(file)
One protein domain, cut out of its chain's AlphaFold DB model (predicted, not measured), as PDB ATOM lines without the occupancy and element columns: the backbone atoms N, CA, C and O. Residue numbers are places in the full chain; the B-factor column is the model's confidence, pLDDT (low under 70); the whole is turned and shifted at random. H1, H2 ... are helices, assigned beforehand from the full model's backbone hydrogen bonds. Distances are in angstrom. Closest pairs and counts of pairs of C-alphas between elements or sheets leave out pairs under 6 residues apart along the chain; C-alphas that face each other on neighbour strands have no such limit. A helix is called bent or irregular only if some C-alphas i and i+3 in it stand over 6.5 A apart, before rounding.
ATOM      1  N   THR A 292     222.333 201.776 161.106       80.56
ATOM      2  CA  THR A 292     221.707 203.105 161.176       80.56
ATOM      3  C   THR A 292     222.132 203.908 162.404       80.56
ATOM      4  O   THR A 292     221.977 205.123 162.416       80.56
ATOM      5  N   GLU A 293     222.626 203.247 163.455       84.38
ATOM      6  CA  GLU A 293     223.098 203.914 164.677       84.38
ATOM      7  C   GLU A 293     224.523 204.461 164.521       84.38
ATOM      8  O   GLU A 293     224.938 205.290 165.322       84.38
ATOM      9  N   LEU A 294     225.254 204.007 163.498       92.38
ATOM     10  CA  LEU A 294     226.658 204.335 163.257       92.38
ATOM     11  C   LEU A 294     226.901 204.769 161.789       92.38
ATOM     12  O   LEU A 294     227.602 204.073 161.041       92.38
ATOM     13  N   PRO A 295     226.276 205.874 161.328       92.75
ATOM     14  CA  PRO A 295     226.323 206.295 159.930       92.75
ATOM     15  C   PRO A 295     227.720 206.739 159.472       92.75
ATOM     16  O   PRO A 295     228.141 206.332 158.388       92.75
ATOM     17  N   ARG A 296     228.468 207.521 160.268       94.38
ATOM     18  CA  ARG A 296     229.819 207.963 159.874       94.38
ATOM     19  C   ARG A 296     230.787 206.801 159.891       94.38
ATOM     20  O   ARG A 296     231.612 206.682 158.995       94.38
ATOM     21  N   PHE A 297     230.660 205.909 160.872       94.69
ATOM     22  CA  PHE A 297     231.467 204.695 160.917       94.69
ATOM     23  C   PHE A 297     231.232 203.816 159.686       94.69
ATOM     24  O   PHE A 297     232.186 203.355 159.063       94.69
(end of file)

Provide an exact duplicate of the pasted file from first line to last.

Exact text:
One protein domain, cut out of its chain's AlphaFold DB model (predicted, not measured), as PDB ATOM lines without the occupancy and element columns: the backbone atoms N, CA, C and O. Residue numbers are places in the full chain; the B-factor column is the model's confidence, pLDDT (low under 70); the whole is turned and shifted at random. H1, H2 ... are helices, assigned beforehand from the full model's backbone hydrogen bonds. Distances are in angstrom. Closest pairs and counts of pairs of C-alphas between elements or sheets leave out pairs under 6 residues apart along the chain; C-alphas that face each other on neighbour strands have no such limit. A helix is called bent or irregular only if some C-alphas i and i+3 in it stand over 6.5 A apart, before rounding.
ATOM      1  N   THR A 292     222.333 201.776 161.106       80.56
ATOM      2  CA  THR A 292     221.707 203.105 161.176       80.56
ATOM      3  C   THR A 292     222.132 203.908 162.404       80.56
ATOM      4  O   THR A 292     221.977 205.123 162.416       80.56
ATOM      5  N   GLU A 293     222.626 203.247 163.455       84.38
ATOM      6  CA  GLU A 293     223.098 203.914 164.677       84.38
ATOM      7  C   GLU A 293     224.523 204.461 164.521       84.38
ATOM      8  O   GLU A 293     224.938 205.290 165.322       84.38
ATOM      9  N   LEU A 294     225.254 204.007 163.498       92.38
ATOM     10  CA  LEU A 294     226.658 204.335 163.257       92.38
ATOM     11  C   LEU A 294     226.901 204.769 161.789       92.38
ATOM     12  O   LEU A 294     227.602 204.073 161.041       92.38
ATOM     13  N   PRO A 295     226.276 205.874 161.328       92.75
ATOM     14  CA  PRO A 295     226.323 206.295 159.930       92.75
ATOM     15  C   PRO A 295     227.720 206.739 159.472       92.75
ATOM     16  O   PRO A 295     228.141 206.332 158.388       92.75
ATOM     17  N   ARG A 296     228.468 207.521 160.268       94.38
ATOM     18  CA  ARG A 296     229.819 207.963 159.874       94.38
ATOM     19  C   ARG A 296     230.787 206.801 159.891       94.38
ATOM     20  O   ARG A 296     231.612 206.682 158.995       94.38
ATOM     21  N   PHE A 297     230.660 205.909 160.872       94.69
ATOM     22  CA  PHE A 297     231.467 204.695 160.917       94.69
ATOM     23  C   PHE A 297     231.232 203.816 159.686       94.69
ATOM     24  O   PHE A 297     232.186 203.355 159.063       94.69